Ko Awatea director Jonathon Gray has a challenge for the two thousand delegates expected to converge in Sydney for APAC Forum 2016 later this year.
“How do we tackle the impossible?” Professor Gray asks. “It is about not just being good enough to tackle the hard problem, but some of the problems we face look impossible – how are we going to go about that?”
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Referring to the universal healthcare challenges of chronic disease, ageing populations and an ever stretched heath dollar, he says we are facing a tsunami and the way through it will necessarily involve technology and people who are pioneers.
He puts his fellow APAC Forum 2016 keynote speakers, Devi Shetty, Nicholas Christakis and Janine Shepherd firmly in that pioneering camp. Each, in their own way is opening up new frontiers, he says.
“I’m trying to put up the picture of how people have dealt with almost impossible challenges with enthusiasm, energy and amazing skill,” he says of his keynote address for APAC Forum 2016.
“Janine Shepherd (a former Olympic skiing contender who was partially paralysed in an accident and went on to learn to fly) is an outstanding icon of someone who came through an almost impossible situation and exceeded all reasonable expectations,” he says.
“Nicholas Christakis (Professor of Sociology, Ecology and Evolutionary Biology, and Director of the Yale Institute for Network Science) has shown us ways of identifying people who can make a massive difference, and Devi Shetty (cardiac surgeon and founder of Narayana Health) is successfully operating on thousands of sick children in India whose poverty would ordinarily exclude them from life saving surgery.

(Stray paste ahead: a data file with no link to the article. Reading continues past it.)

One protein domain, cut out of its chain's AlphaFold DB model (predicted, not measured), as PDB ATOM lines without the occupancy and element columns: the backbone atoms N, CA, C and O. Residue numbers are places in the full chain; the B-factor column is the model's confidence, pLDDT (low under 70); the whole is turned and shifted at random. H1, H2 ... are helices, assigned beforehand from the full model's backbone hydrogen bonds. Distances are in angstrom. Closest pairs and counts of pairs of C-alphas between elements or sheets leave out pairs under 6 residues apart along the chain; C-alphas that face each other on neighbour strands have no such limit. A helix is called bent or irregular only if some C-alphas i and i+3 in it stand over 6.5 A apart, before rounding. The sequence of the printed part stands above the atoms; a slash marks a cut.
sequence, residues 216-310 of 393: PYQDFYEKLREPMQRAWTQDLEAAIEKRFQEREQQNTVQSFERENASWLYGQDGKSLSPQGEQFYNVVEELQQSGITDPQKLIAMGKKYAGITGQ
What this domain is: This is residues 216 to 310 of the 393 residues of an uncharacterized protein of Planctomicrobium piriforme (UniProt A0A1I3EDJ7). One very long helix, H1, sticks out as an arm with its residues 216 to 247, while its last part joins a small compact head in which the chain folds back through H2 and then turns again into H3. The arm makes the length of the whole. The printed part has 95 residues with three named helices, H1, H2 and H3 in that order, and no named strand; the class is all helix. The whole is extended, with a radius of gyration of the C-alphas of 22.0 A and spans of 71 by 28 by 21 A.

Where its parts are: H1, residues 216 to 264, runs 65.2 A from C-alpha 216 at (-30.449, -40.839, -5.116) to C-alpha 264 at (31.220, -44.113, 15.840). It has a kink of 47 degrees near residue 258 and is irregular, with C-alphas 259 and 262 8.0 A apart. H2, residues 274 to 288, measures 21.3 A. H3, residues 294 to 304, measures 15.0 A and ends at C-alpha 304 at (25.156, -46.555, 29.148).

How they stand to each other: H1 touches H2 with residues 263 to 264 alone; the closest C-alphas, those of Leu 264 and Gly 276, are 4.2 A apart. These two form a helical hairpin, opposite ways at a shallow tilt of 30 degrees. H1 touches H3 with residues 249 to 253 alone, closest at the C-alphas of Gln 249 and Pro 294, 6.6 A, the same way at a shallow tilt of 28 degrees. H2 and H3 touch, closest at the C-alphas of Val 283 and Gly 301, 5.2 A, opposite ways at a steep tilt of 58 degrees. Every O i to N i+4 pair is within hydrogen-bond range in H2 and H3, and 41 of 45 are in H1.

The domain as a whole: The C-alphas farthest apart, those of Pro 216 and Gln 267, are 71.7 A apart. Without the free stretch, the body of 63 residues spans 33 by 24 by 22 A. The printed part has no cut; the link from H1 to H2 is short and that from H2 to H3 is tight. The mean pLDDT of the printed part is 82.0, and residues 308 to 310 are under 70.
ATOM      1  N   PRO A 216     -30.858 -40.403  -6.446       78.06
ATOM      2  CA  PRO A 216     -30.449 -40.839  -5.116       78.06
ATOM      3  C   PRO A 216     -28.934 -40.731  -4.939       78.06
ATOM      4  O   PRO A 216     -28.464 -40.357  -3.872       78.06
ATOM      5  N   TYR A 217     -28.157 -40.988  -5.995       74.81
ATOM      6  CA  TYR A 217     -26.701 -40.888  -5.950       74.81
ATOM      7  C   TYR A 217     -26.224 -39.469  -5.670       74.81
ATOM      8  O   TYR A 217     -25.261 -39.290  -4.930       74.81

Professor Gray says his challenge to last year’s APAC Forum 2015, when he urged more collaborative approach, started a very important conversation. But more is needed, he hastens to note.
However, the conversation has gone global – with Professor Gray subsequently asked to speak on the topic at health improvement conferences in India, Malaysia and Singapore.
“I think this just says there’s an appetite across all the different health systems. No one claims to have solved this but I think the pendulum may have swung too far into a toxic competitive system in some situations,” he says.
Professor Gray wants APAC Forum 2016 to enable the conversation to continue.
“I hope we can distil some of the factors that will allow us to successfully tackle impossible challenges.”
He says the event’s success will be measured in the energy during the three days and beyond.
“I increasingly want to feel the APAC energy 365 days a year.”